Purpose of review: A major focus in HIV vaccine research is the development of suitable antigens that elicit broadly neutralizing antibody responses targeting HIV's envelope protein (Env). Delivery of Env in a repetitive manner on particle-based carriers allows higher avidity interactions and is therefore expected to efficiently engage B cells, thus leading to affinity maturation that results in superior antibody responses characterized by improved breadth, potency, and durability. This review summarizes current work that is evaluating diverse types of such particulate carriers for Env delivery.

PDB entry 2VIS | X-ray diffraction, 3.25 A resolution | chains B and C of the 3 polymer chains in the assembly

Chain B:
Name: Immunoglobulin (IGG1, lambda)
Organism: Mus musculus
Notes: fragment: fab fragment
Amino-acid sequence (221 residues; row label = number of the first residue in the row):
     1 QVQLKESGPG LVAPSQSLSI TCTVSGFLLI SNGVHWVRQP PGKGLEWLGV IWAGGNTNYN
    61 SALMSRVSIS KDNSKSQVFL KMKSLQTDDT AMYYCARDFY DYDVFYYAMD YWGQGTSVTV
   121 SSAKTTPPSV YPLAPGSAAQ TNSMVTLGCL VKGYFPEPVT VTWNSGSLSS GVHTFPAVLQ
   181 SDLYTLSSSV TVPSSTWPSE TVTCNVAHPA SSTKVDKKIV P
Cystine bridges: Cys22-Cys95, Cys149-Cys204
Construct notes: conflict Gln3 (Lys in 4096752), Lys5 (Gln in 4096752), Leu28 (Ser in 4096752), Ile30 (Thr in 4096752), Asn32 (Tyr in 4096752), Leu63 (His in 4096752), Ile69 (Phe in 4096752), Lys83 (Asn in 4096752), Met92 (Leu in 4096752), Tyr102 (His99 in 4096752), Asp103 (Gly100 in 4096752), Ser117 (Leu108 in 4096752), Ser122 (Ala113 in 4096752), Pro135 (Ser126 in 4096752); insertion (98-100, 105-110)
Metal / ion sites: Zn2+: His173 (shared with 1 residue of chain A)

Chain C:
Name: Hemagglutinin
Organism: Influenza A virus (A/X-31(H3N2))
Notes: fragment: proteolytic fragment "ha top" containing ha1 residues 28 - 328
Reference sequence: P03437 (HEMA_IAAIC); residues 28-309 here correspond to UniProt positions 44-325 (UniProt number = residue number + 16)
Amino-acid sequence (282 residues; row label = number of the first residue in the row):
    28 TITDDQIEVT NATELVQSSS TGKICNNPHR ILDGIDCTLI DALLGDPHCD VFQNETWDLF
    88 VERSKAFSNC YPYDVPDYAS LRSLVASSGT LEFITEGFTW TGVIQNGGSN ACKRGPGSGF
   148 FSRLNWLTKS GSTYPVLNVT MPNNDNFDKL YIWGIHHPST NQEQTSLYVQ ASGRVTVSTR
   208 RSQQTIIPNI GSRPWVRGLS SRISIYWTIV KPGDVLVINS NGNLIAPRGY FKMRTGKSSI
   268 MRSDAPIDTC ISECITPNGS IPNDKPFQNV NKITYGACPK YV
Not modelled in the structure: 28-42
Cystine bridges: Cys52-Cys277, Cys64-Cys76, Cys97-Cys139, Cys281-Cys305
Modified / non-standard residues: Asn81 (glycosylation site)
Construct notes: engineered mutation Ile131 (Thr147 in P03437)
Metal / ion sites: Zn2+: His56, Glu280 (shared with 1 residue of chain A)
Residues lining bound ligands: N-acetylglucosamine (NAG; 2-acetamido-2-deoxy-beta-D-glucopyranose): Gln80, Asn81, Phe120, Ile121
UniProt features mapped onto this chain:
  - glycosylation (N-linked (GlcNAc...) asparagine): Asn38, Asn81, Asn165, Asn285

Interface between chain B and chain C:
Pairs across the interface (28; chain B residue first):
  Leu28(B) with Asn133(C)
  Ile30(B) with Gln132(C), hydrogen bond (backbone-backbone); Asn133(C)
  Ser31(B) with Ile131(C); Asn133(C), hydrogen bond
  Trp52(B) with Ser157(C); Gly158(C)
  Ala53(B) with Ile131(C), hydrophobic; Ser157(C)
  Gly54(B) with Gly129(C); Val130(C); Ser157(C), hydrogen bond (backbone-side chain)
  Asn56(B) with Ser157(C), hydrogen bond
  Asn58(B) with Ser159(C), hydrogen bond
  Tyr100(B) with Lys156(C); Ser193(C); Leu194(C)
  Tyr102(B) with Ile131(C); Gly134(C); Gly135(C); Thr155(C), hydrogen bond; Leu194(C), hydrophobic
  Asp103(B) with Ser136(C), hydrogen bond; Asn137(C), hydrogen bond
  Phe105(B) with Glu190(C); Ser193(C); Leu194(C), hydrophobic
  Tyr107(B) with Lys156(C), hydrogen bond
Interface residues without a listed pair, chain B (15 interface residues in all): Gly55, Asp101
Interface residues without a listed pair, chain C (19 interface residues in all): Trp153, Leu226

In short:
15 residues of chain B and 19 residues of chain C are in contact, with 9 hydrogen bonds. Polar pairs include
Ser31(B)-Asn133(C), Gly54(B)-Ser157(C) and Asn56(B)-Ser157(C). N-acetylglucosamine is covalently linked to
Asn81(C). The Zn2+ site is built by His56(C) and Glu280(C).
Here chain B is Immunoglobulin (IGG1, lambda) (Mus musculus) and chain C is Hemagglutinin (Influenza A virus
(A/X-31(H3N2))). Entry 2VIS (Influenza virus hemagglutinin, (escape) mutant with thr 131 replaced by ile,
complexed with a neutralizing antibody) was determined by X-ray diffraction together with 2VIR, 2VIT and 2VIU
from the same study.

Recent findings: Various types of particle scaffolds are being investigated, encompassing group-specific antigen-derived virus-like particles, bacteria-derived proteins that self-assemble into symmetrical nanoparticles, as well as liposomes assembled from membrane components and recombinantly produced Env isoforms. Env-derived antigens from peptides over selected isolates to improved, stabilized next-generation designer Envs have been attached to such carriers. Immunological evaluation in animal models showed that these structures often elicit superior humoral immune responses.
Summary: The findings reviewed here emphasize the potential of particle-based delivery modalities to elicit better antibody responses. Together with advances in Env antigen design, these approaches may synergistically act together on the way to obtain vaccine candidates that potentially induce protective immune responses against HIV.